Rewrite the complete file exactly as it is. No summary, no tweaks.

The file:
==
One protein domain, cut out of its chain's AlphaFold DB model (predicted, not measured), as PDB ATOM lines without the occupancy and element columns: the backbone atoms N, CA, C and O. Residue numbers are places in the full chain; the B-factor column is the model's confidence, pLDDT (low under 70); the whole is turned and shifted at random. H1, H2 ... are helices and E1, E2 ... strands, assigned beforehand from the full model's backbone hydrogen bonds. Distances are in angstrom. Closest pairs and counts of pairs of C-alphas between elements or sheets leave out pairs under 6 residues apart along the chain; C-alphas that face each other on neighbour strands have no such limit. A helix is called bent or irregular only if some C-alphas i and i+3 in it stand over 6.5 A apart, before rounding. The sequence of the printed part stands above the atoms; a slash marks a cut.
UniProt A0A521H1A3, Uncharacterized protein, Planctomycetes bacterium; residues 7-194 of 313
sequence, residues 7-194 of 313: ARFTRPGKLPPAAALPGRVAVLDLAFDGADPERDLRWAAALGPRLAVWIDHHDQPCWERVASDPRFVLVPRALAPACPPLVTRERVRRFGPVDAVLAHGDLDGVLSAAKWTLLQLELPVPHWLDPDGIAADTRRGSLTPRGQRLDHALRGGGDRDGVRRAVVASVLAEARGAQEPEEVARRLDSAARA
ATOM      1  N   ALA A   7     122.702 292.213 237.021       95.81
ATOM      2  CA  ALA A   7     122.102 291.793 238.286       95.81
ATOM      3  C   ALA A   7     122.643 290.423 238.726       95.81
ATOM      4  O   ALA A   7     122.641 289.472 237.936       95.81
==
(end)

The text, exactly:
One protein domain, cut out of its chain's AlphaFold DB model (predicted, not measured), as PDB ATOM lines without the occupancy and element columns: the backbone atoms N, CA, C and O. Residue numbers are places in the full chain; the B-factor column is the model's confidence, pLDDT (low under 70); the whole is turned and shifted at random. H1, H2 ... are helices and E1, E2 ... strands, assigned beforehand from the full model's backbone hydrogen bonds. Distances are in angstrom. Closest pairs and counts of pairs of C-alphas between elements or sheets leave out pairs under 6 residues apart along the chain; C-alphas that face each other on neighbour strands have no such limit. A helix is called bent or irregular only if some C-alphas i and i+3 in it stand over 6.5 A apart, before rounding. The sequence of the printed part stands above the atoms; a slash marks a cut.
UniProt A0A521H1A3, Uncharacterized protein, Planctomycetes bacterium; residues 7-194 of 313
sequence, residues 7-194 of 313: ARFTRPGKLPPAAALPGRVAVLDLAFDGADPERDLRWAAALGPRLAVWIDHHDQPCWERVASDPRFVLVPRALAPACPPLVTRERVRRFGPVDAVLAHGDLDGVLSAAKWTLLQLELPVPHWLDPDGIAADTRRGSLTPRGQRLDHALRGGGDRDGVRRAVVASVLAEARGAQEPEEVARRLDSAARA
ATOM      1  N   ALA A   7     122.702 292.213 237.021       95.81
ATOM      2  CA  ALA A   7     122.102 291.793 238.286       95.81
ATOM      3  C   ALA A   7     122.643 290.423 238.726       95.81
ATOM      4  O   ALA A   7     122.641 289.472 237.936       95.81